Amid Joe Rogan fallout, is Spotify doing enough to counter health misinformation?

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Facebook, YouTube and Netflix have all had their share of controversies over the often misunderstood notion of free speech, particularly in the context of health and vaccine misinformation. Now it’s Spotify’s turn.

Last weekend, musician Neil Young announced he would be removing his music from Spotify in protest at the platform’s support of Joe Rogan, who has come under fire for stoking vaccine skepticism on his hugely popular podcast. Since then, several other musicians, including Joni Mitchell and India Ariefollowed suit.

The controversy has reopened questions about what role major media platforms should play in combating health misinformation – and whether they should be doing more to stem the spread of inaccurate or misleading content.

In response to the Rogan backlash, Spotify posted new platform rules around misinformation. Content subject to removal includes claims that COVID-19 isn’t real or that vaccines were designed to cause death, as well as content encouraging people to get infected with the virus to boost their immunity. .

Jonathan Brady, Director of Group Engagement at FCB Health New York, called the rules a first step in the right direction. He stressed, however, that reporting misinformation only goes so far.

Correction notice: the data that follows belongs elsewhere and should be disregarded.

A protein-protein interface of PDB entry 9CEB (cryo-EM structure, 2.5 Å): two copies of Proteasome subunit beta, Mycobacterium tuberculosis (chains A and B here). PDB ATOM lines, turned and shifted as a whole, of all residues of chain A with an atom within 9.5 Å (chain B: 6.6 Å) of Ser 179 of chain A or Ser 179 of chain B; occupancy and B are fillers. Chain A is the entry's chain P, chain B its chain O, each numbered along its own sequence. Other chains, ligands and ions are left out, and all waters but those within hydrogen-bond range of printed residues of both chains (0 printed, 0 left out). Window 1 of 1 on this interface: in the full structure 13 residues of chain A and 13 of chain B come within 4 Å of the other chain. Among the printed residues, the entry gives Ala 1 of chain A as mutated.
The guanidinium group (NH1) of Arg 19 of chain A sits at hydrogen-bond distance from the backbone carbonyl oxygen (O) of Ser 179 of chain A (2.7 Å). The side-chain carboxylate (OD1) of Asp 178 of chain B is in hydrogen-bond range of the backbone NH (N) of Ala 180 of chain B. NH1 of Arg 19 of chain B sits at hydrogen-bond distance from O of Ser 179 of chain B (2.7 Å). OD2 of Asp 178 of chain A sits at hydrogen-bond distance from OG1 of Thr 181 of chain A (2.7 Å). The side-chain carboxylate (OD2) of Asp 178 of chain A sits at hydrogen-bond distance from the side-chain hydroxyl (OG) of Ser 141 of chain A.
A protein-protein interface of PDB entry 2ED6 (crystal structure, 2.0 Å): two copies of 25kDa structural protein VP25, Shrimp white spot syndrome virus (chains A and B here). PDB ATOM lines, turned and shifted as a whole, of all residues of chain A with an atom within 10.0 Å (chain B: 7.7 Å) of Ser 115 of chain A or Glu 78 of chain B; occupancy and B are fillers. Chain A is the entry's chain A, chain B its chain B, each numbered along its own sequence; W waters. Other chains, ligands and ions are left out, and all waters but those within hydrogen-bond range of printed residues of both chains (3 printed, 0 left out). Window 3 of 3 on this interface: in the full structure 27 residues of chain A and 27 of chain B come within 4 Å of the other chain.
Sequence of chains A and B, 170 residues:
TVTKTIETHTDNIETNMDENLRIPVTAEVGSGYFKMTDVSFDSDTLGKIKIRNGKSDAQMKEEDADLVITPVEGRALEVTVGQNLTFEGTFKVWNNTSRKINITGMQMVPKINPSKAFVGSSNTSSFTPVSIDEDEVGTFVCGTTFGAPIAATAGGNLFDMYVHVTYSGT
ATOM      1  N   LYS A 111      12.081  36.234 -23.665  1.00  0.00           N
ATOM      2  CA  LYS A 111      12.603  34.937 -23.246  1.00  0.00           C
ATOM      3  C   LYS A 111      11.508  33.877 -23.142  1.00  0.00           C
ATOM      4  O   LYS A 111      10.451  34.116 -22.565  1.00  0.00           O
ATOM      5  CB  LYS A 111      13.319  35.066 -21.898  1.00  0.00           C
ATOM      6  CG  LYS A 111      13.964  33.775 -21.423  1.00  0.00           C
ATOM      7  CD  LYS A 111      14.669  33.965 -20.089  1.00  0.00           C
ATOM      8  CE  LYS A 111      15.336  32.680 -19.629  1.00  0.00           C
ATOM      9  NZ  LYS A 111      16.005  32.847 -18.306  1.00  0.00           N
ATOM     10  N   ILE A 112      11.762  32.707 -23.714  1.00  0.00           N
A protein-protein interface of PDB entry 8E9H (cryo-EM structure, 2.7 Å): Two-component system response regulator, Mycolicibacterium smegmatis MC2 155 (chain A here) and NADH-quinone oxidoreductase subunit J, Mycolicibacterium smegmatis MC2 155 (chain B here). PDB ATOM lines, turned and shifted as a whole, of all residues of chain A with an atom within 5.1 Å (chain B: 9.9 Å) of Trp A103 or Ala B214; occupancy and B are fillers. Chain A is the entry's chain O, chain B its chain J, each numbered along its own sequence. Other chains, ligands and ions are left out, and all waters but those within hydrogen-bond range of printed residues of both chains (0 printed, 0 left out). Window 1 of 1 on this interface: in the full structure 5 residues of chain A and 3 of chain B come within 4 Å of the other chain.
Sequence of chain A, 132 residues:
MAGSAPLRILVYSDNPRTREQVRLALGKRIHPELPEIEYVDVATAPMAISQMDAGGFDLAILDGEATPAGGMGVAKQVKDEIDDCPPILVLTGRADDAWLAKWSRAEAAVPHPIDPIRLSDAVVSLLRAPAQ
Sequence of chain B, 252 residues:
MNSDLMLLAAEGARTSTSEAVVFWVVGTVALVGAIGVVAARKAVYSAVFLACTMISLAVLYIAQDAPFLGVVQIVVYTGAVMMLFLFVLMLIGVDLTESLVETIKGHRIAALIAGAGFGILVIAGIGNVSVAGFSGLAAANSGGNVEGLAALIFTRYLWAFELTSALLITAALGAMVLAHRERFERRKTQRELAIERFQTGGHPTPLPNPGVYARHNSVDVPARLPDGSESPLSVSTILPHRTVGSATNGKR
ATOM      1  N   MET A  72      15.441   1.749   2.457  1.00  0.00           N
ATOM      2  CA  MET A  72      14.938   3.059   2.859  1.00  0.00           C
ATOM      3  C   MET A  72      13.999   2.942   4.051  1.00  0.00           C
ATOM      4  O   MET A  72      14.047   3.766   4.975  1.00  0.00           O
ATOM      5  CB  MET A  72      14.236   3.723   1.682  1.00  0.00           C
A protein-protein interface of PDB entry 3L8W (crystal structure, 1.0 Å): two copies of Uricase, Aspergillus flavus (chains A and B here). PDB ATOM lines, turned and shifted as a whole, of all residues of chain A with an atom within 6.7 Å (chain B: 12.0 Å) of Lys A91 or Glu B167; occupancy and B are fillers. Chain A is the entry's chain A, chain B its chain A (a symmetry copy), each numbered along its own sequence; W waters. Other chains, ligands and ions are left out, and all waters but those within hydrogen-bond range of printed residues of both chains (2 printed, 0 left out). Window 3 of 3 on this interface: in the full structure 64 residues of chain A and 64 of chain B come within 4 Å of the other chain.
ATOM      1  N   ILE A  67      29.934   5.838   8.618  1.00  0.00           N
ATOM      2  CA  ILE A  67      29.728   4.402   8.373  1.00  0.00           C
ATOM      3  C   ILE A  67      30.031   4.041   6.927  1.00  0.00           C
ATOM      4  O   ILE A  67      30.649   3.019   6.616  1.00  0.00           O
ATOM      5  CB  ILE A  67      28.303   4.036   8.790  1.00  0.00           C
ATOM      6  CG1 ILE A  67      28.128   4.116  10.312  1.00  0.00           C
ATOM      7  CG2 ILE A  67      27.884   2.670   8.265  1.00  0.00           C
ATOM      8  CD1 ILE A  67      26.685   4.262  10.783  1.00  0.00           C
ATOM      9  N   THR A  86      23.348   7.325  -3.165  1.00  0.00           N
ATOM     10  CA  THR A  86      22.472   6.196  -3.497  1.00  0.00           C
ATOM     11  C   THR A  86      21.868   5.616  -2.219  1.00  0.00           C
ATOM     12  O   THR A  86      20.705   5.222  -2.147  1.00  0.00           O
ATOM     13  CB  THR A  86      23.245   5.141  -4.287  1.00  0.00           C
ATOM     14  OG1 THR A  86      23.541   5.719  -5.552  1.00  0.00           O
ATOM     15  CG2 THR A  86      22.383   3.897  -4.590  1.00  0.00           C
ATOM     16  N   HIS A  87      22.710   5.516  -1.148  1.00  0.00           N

“Putting that policy out there is a good step,” Brady noted. “But there’s still the problem that Spotify hasn’t solved, which is that the interview is out there. Rogan has a history of pushing not necessarily misinformation, but skepticism and confusion. It can be just as deadly in a public health crisis.”

The issue has caught the attention of the federal government, with President Biden calling out Facebook for “killing people” with COVID-19 misinformation. Democrats have pushed for legislation it would remove liability protections from tech companies complicit in the dissemination of inaccurate medical information. In September, YouTube stepped up its fight against inaccurate vaccine-related content by banning television channels. well-known disinformation spreaders.

But Spotify comes under fire for an entirely different reason: Rogan’s podcast is Spotify content, not user-generated material. Of the society $100 million license agreement with Rogan makes him the highest paid contributor on the platform. The podcast itself ranked as the most popular podcast on Spotify in 2021.

“The distance between the platform and the person is compressed, because there’s a high-paying relationship there,” Brady noted. “Is the disclaimer sufficient? Not really, because in that case you can create a policy that allows a big enough loophole for your highest paying talents to slip through.

The podcast episode that sparked the backlash featured Robert Malone, a vaccine scientist who has been seen as a major spreader of vaccine misinformation – to the extent that he was banned from Twitter. Rogan responded with a 10-minute video posted on Spotify, during which he admitted he could do more to balance his episodes.